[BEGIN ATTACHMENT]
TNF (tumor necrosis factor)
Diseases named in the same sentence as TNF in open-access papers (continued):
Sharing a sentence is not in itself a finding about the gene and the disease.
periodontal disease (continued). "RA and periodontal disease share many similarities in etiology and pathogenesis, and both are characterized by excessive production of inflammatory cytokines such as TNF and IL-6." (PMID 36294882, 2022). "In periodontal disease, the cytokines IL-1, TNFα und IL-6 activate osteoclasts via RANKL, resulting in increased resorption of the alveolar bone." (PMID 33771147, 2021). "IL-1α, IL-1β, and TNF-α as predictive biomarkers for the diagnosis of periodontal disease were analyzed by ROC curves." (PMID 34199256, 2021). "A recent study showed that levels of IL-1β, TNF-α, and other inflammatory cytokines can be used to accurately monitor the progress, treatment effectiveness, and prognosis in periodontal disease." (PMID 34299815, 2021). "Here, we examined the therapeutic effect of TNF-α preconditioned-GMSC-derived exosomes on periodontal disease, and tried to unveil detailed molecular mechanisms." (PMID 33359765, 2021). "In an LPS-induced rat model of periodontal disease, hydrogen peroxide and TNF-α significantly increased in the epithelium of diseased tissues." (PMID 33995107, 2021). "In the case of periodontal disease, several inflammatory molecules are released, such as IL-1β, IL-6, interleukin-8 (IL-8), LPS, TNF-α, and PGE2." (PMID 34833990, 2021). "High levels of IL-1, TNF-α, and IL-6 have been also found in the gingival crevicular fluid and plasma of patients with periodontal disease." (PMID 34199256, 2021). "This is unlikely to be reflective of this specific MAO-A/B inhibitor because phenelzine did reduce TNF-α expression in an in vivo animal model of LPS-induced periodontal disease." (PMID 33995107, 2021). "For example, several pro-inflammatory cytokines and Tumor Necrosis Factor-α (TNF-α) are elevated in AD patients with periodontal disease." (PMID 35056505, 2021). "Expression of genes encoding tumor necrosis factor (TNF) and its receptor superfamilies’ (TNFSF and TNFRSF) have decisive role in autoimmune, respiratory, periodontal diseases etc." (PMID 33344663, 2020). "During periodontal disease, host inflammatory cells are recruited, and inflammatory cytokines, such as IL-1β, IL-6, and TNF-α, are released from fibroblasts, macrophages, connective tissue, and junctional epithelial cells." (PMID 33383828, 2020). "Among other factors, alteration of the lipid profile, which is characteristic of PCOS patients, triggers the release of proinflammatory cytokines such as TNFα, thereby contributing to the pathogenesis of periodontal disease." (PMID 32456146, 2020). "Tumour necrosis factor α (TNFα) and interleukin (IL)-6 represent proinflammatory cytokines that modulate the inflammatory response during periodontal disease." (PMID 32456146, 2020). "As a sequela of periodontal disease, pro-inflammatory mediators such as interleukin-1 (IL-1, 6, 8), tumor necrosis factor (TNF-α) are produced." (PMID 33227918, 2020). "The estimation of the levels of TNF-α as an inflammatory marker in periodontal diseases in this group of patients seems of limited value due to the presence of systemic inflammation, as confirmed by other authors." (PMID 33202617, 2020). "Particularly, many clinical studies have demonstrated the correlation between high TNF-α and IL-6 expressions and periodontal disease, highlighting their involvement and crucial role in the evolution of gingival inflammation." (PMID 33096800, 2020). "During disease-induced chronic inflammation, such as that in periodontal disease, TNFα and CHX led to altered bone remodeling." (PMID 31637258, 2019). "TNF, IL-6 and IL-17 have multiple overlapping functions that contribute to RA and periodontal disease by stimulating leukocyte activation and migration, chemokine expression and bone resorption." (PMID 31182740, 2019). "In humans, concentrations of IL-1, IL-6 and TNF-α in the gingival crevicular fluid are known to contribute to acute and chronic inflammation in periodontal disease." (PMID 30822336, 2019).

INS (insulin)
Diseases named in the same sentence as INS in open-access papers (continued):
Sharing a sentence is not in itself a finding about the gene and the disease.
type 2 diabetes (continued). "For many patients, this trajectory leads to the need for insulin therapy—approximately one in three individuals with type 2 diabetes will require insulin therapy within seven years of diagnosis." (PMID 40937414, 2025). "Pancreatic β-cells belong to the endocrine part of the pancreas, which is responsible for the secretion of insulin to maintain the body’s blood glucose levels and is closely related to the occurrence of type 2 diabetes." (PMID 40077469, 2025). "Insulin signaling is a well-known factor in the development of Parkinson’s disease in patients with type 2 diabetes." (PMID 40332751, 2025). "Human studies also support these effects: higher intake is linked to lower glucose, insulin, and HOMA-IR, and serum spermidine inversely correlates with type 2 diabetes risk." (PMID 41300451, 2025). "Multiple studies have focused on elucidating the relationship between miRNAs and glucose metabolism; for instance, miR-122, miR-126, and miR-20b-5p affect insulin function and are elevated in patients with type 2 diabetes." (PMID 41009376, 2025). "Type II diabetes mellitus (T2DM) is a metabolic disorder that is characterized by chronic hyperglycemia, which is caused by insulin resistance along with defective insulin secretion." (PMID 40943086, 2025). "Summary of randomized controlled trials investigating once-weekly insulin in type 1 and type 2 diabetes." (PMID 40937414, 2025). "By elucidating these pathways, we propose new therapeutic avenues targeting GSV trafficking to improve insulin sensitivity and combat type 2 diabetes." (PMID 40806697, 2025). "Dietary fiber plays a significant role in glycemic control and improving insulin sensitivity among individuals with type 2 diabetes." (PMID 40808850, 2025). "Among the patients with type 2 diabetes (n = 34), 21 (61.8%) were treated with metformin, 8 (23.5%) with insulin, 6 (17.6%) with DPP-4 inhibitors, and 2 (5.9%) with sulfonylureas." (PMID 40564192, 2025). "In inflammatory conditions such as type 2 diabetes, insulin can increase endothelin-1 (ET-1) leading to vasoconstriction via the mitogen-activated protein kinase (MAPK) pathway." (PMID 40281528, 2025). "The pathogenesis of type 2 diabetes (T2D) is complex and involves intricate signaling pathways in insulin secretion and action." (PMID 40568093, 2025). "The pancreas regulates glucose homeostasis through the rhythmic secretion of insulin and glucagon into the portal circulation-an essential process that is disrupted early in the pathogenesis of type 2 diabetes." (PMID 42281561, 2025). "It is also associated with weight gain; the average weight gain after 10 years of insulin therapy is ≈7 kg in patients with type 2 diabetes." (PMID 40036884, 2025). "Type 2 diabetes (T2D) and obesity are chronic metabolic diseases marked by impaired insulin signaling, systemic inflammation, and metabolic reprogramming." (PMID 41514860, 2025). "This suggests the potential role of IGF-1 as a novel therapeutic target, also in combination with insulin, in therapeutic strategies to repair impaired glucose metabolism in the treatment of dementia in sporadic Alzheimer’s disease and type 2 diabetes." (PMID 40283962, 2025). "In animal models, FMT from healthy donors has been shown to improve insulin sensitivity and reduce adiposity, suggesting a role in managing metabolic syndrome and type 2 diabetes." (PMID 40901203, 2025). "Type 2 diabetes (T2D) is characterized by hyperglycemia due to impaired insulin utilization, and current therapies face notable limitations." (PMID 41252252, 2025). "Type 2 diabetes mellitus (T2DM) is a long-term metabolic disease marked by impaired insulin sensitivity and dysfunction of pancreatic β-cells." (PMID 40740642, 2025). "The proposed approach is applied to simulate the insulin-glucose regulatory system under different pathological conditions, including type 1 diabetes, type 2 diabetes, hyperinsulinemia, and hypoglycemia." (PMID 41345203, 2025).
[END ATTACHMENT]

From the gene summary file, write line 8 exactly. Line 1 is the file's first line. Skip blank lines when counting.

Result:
type 2 diabetes (continued). "For many patients, this trajectory leads to the need for insulin therapy—approximately one in three individuals with type 2 diabetes will require insulin therapy within seven years of diagnosis." (PMID 40937414, 2025). "Pancreatic β-cells belong to the endocrine part of the pancreas, which is responsible for the secretion of insulin to maintain the body’s blood glucose levels and is closely related to the occurrence of type 2 diabetes." (PMID 40077469, 2025). "Insulin signaling is a well-known factor in the development of Parkinson’s disease in patients with type 2 diabetes." (PMID 40332751, 2025). "Human studies also support these effects: higher intake is linked to lower glucose, insulin, and HOMA-IR, and serum spermidine inversely correlates with type 2 diabetes risk." (PMID 41300451, 2025). "Multiple studies have focused on elucidating the relationship between miRNAs and glucose metabolism; for instance, miR-122, miR-126, and miR-20b-5p affect insulin function and are elevated in patients with type 2 diabetes." (PMID 41009376, 2025). "Type II diabetes mellitus (T2DM) is a metabolic disorder that is characterized by chronic hyperglycemia, which is caused by insulin resistance along with defective insulin secretion." (PMID 40943086, 2025). "Summary of randomized controlled trials investigating once-weekly insulin in type 1 and type 2 diabetes." (PMID 40937414, 2025). "By elucidating these pathways, we propose new therapeutic avenues targeting GSV trafficking to improve insulin sensitivity and combat type 2 diabetes." (PMID 40806697, 2025). "Dietary fiber plays a significant role in glycemic control and improving insulin sensitivity among individuals with type 2 diabetes." (PMID 40808850, 2025). "Among the patients with type 2 diabetes (n = 34), 21 (61.8%) were treated with metformin, 8 (23.5%) with insulin, 6 (17.6%) with DPP-4 inhibitors, and 2 (5.9%) with sulfonylureas." (PMID 40564192, 2025). "In inflammatory conditions such as type 2 diabetes, insulin can increase endothelin-1 (ET-1) leading to vasoconstriction via the mitogen-activated protein kinase (MAPK) pathway." (PMID 40281528, 2025). "The pathogenesis of type 2 diabetes (T2D) is complex and involves intricate signaling pathways in insulin secretion and action." (PMID 40568093, 2025). "The pancreas regulates glucose homeostasis through the rhythmic secretion of insulin and glucagon into the portal circulation-an essential process that is disrupted early in the pathogenesis of type 2 diabetes." (PMID 42281561, 2025). "It is also associated with weight gain; the average weight gain after 10 years of insulin therapy is ≈7 kg in patients with type 2 diabetes." (PMID 40036884, 2025). "Type 2 diabetes (T2D) and obesity are chronic metabolic diseases marked by impaired insulin signaling, systemic inflammation, and metabolic reprogramming." (PMID 41514860, 2025). "This suggests the potential role of IGF-1 as a novel therapeutic target, also in combination with insulin, in therapeutic strategies to repair impaired glucose metabolism in the treatment of dementia in sporadic Alzheimer’s disease and type 2 diabetes." (PMID 40283962, 2025). "In animal models, FMT from healthy donors has been shown to improve insulin sensitivity and reduce adiposity, suggesting a role in managing metabolic syndrome and type 2 diabetes." (PMID 40901203, 2025). "Type 2 diabetes (T2D) is characterized by hyperglycemia due to impaired insulin utilization, and current therapies face notable limitations." (PMID 41252252, 2025). "Type 2 diabetes mellitus (T2DM) is a long-term metabolic disease marked by impaired insulin sensitivity and dysfunction of pancreatic β-cells." (PMID 40740642, 2025). "The proposed approach is applied to simulate the insulin-glucose regulatory system under different pathological conditions, including type 1 diabetes, type 2 diabetes, hyperinsulinemia, and hypoglycemia." (PMID 41345203, 2025).